From the Publisher
By Mike Panozzo
Mike became editor of Billiards Digest in 1980 and liked it so much that he bought the company. He has served on the Billiard Congress of America board of directors and as president of the Billiard & Bowling Institute of America.
October: Veteran’s Day
IN ADDITION to being a world champion pool player, undefeated professional boxer and the owner of a 300 game in bowling (back when a 300 game meant something), Danny DiLiberto was a solid baseball player. He can probably empathize, then, with former World Series hero Bill Mazeroski.
Mazeroski was one of baseball’s greats, known more for his defense than his hitting prowess, but also known for hitting a grand slam in Game 7 of the 1960 World Series for the Pittsburgh Pirates.
Mazeroski’s career statistics were solid, but he was often looked over in voting for the Baseball Hall of Fame because of higher profile players. Mazeroski watched year after year as the Hall of Fame announced lists of inductees that didn’t include his name. Baseball later developed a Veterans Committee, made up of living Hall of Famers and a select group of broadcasters and writers who cover the sport. Their charge was to consider long-retired players, managers and umpires who have been removed from the general ballot. In 2001, baseball’s Veterans Committee righted what it considered a wrong when it voted Mazeroski into the Hall of Fame.
Thankfully, the same long road has provided the same happy ending for DiLiberto. One of the great players of the ’60s and ’70s, DiLiberto had the misfortune of finding his resume at the mercy of the Billiard Congress of America board of directors during the early years of the BCA Hall of Fame, which wasn’t officially formed until 1966. The first decade saw the BCA board fill the hall with the high-profile stars of yesteryear…Mosconi, Greenleaf, D’Oro, Hoppe, Taberski, et al. When the board got around to the “modern” stars, Lassiter, Balsis, Balukas, Mizerak, Varner and Sigel gained quick induction.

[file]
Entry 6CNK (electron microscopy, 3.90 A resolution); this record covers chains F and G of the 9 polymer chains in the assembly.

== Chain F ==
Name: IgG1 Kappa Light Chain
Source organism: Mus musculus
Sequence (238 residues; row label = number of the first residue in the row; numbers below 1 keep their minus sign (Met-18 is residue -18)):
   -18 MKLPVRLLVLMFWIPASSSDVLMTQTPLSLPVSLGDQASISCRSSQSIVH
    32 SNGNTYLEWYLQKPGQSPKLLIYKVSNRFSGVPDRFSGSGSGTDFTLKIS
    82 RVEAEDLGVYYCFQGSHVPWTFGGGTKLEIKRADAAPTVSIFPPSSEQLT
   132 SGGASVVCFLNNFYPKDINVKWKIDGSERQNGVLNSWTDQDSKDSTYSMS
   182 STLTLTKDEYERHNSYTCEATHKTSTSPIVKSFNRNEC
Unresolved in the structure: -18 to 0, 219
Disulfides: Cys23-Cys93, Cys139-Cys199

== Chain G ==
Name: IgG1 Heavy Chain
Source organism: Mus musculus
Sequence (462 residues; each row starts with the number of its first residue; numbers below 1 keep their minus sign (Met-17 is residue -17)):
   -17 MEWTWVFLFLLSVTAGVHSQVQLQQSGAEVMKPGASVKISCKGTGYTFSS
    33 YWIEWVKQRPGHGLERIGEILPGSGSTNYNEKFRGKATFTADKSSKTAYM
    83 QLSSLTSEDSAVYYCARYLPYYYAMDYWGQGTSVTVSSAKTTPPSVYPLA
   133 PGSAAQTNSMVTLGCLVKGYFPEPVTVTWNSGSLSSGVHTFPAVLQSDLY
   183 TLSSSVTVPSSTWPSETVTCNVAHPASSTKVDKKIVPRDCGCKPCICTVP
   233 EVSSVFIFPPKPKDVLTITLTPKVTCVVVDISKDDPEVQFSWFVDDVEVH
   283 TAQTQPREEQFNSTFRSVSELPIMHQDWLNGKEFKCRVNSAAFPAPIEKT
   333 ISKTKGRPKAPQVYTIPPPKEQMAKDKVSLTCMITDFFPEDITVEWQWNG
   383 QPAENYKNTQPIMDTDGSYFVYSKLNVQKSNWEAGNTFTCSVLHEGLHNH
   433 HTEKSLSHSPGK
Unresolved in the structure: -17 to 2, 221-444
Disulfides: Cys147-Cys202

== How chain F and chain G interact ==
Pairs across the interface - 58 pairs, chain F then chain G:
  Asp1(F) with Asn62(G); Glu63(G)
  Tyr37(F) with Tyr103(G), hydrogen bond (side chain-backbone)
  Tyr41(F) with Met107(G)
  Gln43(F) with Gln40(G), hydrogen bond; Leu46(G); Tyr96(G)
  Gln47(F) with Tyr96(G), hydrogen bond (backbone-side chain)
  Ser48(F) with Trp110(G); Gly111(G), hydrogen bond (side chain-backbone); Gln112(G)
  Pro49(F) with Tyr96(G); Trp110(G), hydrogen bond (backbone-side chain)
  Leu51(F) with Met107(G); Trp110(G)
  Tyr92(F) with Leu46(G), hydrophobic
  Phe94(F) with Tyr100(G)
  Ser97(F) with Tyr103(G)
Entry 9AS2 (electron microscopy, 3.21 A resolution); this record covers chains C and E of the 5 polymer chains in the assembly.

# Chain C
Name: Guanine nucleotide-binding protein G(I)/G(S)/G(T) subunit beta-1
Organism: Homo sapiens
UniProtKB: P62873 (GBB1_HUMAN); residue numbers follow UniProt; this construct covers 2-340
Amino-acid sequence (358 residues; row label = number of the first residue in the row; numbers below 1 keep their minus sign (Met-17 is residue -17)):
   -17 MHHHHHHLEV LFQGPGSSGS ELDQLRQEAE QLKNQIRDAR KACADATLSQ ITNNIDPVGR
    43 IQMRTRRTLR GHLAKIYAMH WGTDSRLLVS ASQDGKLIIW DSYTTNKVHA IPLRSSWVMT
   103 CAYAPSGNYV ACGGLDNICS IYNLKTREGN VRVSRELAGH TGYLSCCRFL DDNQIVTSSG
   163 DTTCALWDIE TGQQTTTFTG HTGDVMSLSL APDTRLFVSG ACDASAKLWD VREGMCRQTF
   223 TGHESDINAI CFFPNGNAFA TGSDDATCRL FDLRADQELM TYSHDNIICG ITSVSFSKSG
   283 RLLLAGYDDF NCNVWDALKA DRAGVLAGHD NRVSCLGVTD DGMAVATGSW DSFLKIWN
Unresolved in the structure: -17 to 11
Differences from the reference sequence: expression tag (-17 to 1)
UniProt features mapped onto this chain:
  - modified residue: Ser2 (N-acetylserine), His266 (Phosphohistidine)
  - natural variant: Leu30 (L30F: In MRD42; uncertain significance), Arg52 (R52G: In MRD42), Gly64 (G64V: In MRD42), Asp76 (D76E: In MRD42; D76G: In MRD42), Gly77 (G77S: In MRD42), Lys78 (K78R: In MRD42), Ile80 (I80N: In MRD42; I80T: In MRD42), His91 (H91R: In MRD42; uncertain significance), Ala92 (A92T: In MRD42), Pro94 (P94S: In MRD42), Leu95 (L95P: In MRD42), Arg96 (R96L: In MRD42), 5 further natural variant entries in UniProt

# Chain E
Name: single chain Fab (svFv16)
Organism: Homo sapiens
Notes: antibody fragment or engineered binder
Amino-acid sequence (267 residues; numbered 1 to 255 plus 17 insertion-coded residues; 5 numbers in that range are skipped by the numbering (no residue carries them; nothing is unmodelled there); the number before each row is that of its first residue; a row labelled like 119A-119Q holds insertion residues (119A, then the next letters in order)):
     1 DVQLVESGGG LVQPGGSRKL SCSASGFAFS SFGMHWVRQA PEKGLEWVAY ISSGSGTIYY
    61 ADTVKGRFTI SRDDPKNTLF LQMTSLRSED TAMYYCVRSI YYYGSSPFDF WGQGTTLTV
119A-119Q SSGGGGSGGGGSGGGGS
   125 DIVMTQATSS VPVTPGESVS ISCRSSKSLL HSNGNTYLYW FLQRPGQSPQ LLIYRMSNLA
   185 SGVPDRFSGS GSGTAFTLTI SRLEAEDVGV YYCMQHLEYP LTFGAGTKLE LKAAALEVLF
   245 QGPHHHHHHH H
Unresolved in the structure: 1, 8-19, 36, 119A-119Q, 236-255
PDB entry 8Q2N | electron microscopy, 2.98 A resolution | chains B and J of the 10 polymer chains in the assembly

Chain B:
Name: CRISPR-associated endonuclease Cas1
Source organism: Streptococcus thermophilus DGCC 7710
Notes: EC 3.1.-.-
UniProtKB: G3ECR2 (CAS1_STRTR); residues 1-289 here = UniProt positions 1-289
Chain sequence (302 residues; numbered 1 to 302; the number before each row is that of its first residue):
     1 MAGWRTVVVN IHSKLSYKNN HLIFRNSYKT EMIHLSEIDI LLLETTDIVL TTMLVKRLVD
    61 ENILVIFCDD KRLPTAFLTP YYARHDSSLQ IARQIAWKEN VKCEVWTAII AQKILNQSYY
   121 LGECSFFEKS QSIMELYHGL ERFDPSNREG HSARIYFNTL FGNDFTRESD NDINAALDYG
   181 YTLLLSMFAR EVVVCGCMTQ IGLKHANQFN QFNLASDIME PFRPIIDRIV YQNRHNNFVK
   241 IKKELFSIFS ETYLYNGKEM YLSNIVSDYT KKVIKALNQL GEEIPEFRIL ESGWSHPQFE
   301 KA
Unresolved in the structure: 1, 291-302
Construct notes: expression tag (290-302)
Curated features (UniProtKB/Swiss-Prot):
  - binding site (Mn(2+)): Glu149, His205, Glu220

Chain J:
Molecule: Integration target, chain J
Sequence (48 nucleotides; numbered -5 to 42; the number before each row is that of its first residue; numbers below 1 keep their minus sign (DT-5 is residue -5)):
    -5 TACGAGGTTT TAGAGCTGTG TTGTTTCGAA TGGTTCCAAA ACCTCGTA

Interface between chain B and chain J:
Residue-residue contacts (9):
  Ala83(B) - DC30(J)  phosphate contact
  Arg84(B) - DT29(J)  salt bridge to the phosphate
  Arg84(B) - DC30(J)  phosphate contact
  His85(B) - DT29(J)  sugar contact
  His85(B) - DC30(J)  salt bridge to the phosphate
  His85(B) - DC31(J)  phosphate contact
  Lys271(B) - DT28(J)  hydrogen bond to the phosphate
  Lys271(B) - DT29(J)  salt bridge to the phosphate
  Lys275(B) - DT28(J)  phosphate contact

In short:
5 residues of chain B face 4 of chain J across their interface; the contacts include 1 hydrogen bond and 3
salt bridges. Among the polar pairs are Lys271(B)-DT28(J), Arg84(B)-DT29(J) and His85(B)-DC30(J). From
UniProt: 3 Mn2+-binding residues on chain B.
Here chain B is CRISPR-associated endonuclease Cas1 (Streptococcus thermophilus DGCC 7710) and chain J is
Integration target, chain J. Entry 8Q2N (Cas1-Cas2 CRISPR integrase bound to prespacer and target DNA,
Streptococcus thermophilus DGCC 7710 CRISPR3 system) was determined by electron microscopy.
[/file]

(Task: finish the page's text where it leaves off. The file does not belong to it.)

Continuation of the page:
By the 1990s the Hall of Fame ballots were placed into the hands of BCA voting members (primarily manufacturers), and DiLiberto found himself up against the likes of Buddy Hall, Loree Jon Hasson, Ewa Laurance, Earl Strickland and Jimmy Rempe.
Danny always felt like he belonged on the list, and most hardcore fans and followers of the sport agreed. He won the fabled Johnston City All-Around title in 1972, and finished second twice at the prestigious BCA U.S. Open. The lack of major tournaments in the ’70s prevented players like DiLiberto from fattening their resumes. Not deterred, DiLiberto, then in his late 40s, took advantage of a spurt in tournament action in the ’80s. In a stunning display of both versatility and youthfulness, he won the ’81 BCA National 8-Ball Championship, the ’83 World One-Pocket Championship and the ’84 Classic Cup 9-Ball Championship.
Still, by 2000 it was obvious that DiLiberto’s star was too distant for the day’s voters to seriously consider.
Once removed from the general ballot, DiLiberto wasn’t likely to get further consideration until the United States Billiard Media Association assumed control of the voting, and a Veterans Committee was established. No criticism of those who voted prior to 2006. Just fact.
And so now Danny DiLiberto’s rightful place alongside the greats of his generation is secure, and I couldn’t be happier.
My personal favorite recollection is the time Danny took me to Caesars Palace to meet famed boxing trainer Angelo Dundee while Dundee was preparing Sugar Ray Leonard for a fight. Angelo met Danny with a big hug and invited us in to watch a sparring session. That was pretty cool.
Danny is a good guy, friendly and funny. He loves the game and does everything he can to teach and encourage others to love it as much. He also does a superb job offering color commentary on Accu-Stats productions.
And he’s a welcome addition to the Hall of Fame.